Well, I'm sure the reader sees the point of the quotation. I think we should have the same sporting attitude towards our era. I would be ashamed not to enter into the spirit of Christmas, of Halloween, or St. Patrick's Day. Why should I not be ashamed (as far as it is compatible with my beliefs and sensibilities) to enter into the spirit of the twenty-first century?

Saturday, January 12, 2019

The Craving for Particularity

Time for another one of those very introspective posts which are often surprisingly popular.

In every person's life, I imagine, there are beliefs and attitudes which change, while there are others which remain immutable. A man might pass through any number of social and political positions while remaining rooted in the deep-down convictions, the foundational dispositions which are almost as native to him as the colour of his eyes or his hair.

At least, such has been my own experience. In my time I have been a socialist, an agnostic, a nationalist, an anti-nationalist, a nationalist again, and many other things. But all through my life, I have some loyalties which are so much a part of me that the word "belief" doesn't do them justice. "Yearning" or "craving" might be closer the mark.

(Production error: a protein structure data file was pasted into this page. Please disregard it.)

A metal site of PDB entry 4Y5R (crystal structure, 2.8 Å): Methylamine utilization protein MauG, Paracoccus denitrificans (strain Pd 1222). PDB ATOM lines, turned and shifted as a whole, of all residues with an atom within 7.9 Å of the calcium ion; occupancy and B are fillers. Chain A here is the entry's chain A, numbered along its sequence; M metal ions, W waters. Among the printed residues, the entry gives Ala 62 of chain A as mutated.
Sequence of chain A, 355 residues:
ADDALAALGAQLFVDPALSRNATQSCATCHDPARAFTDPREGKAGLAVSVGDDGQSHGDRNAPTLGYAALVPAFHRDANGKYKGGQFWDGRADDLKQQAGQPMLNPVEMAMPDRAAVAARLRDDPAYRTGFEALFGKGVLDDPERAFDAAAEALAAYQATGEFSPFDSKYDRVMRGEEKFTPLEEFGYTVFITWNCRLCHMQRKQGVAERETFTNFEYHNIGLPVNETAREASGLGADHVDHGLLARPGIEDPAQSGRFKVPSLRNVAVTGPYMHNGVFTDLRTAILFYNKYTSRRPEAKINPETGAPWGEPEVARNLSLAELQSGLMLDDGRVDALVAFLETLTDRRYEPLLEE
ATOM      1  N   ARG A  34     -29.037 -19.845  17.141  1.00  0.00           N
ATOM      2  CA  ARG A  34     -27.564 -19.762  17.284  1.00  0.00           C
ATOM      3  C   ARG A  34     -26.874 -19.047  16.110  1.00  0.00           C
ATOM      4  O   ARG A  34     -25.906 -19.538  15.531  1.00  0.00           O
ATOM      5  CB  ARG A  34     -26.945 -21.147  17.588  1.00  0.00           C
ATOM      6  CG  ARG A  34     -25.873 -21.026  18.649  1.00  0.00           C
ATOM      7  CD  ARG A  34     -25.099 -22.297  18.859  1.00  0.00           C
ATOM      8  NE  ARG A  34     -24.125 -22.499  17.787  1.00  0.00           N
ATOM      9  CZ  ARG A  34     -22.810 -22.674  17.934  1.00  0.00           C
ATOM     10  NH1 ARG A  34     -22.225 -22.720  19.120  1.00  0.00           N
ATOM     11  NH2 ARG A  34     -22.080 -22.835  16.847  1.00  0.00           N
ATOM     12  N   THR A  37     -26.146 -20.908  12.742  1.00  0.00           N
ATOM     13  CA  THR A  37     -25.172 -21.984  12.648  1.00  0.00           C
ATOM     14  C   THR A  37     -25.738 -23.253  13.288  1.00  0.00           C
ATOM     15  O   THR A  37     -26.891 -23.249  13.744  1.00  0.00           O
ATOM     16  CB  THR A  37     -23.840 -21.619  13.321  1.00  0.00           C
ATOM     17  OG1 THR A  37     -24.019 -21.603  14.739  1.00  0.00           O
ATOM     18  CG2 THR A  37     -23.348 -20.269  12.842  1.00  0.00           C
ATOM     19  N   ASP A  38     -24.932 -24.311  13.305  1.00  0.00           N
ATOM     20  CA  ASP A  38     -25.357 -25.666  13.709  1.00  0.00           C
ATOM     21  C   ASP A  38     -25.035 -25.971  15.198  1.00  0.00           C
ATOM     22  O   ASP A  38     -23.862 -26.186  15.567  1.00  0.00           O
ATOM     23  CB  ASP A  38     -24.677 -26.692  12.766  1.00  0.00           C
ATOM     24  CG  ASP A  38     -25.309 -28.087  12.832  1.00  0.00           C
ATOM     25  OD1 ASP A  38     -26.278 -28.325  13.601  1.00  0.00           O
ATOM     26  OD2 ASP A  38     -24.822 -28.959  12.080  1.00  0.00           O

One of these is the craving for particularity, for specificity.

For as long as I remember, I have yearned for distinctiveness in time and place-- special times and special places, if you will.

But not just time and space. I have yearned for distinctiveness in all things. I want everything (or at least, a great many things) to be special. To the argument that specialness by its very nature must be limited, I would respond: any number of things can be special in different ways.

I wonder how such cravings begin? I cannot even imagine seeing the world any other way.

The idea of writing this blog post came to me today when I was musing on one my many, many mad ideas-- the idea of getting in touch with the English Literary Society in UCD and suggesting to them that they develop a distinctive literary style for UCD. Or perhaps even a distinctive literary format!

The idea (one I would never actually pursue) pleases me greatly. What could be more wonderful than a university having a particular literary style associated with it? Or, to look at it another way, what could be more wonderful than a particular literary style being associated with a particular university?

Corresponding with this delight in the specific, is its reverse-- a dread of homogenization, of standardisation, of sameness. This dread, also, has afflicted me for as long as I can remember, even back to my childhood.

I wonder if it is a rational fear. It's easy to find evidence of homogenization in this or that, if you go looking for it. For instance, the number of languages spoken in the world is undeniably diminishing.

But how can we ever tell whether the world is becoming more homogenous in general? Might it be the case that diversification and homogenization are always occurring in tandem, the world becoming more diverse in some ways but more homogenous in others?